Small-Town Charm

No apples this year, but watch for pumpkins, cider and doughnuts this fall at the Big Red Orchard.

By Alexis Bohlinger

Big Red Orchard on 32 Mile has provided a nurturing haven for family fun throughout the span of a century. Transitioning from its origins as a late 1800s farm to becoming the inspiration behind your cherished “Big Red” gum, these grounds hold a captivating history with years of apple and pumpkin picking, cider sipping and children laughing as they brave the straw bale mountain.

In December of 2022, Rob and Trisha Misiewicz became the newest owners purchasing what was known as Miller’s Big Red. Already being business owners and farmers in the community, the purchase was a no-brainer for them when the 46-acre property went up for auction. “We could not stand to see a place with so much rich history be turned into subdivisions,” said Rob Misiewicz.

Their plan is to restore and revitalize the orchard by introducing regenerative farming techniques. “Now that we have kids, we are much more aware of the food that we put into our bodies,” said Trish Misiewicz. “By being a smaller farm than many of the orchards around, we are able to test different methods of farming to avoid spraying chemicals on our crops.”

Trish explained that they have started using the regenerative farming techniques that were originally tested on the Miller’s family farm in Almont. “We have already begun working with a local tree trimming company to swap Roundup for mulch to control the weeds and we plan to expand our efforts to the rest of the crops in the spring. We are also going to test a small-scale garden market where we go the all-natural route with our planting techniques. If this succeeds, we can try those methods on a much larger scale,” said Trish.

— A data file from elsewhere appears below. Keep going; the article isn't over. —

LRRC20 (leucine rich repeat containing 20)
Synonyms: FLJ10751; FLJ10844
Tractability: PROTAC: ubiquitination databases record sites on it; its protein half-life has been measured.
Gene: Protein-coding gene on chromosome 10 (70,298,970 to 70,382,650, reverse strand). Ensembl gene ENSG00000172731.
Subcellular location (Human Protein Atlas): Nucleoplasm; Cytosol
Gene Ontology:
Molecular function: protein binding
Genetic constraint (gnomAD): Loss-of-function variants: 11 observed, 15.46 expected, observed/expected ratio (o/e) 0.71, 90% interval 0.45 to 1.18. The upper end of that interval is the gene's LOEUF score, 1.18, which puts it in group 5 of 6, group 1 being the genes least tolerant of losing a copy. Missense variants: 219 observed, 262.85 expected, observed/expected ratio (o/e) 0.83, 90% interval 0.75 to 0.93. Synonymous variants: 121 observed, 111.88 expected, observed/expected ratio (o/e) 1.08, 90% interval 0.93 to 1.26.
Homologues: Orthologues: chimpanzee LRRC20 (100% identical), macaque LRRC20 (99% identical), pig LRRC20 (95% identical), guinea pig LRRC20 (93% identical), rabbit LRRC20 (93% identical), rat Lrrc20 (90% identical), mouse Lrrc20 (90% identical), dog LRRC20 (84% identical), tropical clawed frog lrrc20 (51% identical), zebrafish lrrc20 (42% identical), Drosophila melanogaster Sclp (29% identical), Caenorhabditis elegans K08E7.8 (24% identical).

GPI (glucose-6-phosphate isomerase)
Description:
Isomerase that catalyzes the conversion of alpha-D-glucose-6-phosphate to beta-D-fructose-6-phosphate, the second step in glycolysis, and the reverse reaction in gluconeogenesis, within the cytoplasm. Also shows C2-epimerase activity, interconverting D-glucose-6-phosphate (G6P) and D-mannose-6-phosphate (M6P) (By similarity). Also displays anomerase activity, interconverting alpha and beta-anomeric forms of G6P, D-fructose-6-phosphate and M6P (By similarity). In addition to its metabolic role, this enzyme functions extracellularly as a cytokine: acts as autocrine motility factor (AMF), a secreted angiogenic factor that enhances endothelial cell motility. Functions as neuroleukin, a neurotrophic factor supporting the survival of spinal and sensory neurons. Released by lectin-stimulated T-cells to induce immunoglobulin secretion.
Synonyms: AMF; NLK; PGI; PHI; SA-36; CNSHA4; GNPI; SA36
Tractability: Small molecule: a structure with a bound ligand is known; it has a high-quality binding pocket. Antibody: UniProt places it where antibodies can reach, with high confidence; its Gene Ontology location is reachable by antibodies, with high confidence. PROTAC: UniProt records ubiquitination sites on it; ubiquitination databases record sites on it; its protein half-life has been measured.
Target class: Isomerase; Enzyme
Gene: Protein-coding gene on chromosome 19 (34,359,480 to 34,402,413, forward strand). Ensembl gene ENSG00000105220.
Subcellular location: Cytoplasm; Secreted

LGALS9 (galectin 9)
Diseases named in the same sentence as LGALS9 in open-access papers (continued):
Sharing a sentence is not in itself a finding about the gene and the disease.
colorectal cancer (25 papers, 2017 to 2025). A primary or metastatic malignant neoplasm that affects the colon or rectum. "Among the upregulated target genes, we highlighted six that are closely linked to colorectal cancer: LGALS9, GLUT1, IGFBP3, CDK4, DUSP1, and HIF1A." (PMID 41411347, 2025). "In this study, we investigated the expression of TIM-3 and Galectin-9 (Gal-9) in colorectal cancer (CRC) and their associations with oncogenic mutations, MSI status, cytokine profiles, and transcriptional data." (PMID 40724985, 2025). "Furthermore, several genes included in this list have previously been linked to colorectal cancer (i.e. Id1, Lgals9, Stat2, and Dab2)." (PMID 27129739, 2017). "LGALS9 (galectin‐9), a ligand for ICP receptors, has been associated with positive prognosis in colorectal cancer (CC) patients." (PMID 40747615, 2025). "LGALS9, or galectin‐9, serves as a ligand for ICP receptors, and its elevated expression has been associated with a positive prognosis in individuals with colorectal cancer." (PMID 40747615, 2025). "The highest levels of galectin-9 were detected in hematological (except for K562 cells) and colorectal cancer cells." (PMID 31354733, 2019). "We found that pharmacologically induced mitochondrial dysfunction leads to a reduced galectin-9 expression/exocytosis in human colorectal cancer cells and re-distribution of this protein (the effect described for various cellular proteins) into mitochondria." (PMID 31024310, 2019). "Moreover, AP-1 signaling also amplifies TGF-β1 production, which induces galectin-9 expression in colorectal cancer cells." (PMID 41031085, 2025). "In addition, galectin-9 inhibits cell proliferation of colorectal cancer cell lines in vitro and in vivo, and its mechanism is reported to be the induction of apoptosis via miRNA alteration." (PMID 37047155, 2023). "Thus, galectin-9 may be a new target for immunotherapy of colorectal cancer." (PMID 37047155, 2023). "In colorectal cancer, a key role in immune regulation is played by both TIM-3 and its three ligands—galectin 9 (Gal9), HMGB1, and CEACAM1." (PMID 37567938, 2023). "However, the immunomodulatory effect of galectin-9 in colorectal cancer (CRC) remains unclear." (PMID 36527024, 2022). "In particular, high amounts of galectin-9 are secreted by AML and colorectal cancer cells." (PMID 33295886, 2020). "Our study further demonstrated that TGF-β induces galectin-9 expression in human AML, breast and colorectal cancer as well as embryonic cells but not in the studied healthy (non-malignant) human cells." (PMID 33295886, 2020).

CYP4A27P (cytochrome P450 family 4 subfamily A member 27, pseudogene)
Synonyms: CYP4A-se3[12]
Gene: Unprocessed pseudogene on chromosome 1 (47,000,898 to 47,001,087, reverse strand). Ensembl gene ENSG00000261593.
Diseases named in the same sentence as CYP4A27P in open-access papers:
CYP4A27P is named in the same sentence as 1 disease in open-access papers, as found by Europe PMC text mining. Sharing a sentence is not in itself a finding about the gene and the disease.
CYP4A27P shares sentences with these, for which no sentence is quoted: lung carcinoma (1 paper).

In addition to chemical-free farming, they are doing construction on the property to restore the older buildings to their original glory. “We are in the middle of renovating the main barn, which will become our marketplace, and also plan to start renovation on a newer, unfinished metal building on the property within the next year. We plan to turn that into a 400-person capacity event center for weddings, corporate outings and educational seminars.”

“We’re very excited about the work we’ve done so far but we still have a long way to go,” said Trish. “This fall, families can come out for pumpkins, apple cider and doughnuts, and the straw mountain will be open for the kids.” She continued, “We’ve been overjoyed with the support from the community, and we are very excited to present the orchard when it is completed.”

Since last December, the Big Red staff has tilled over half of the land and trimmed the entire orchard. They have also planted over 1,000 new trees and have 400 more on order for next spring. “We could not do this without the help of our amazing orchardists who stayed on from the Miller’s Big Red to help,” said Rob.

The Misiewicz family is excited about the unique opportunity to restore this historical icon. “We want to bring this place back to what it used to be and grow from there by adding our own spin.,” said Trish. “We will be a smaller orchard, which lends opportunities for us to test the natural methods and hold educational classes to teach the community how to grow and cook their own food in the healthiest ways.”

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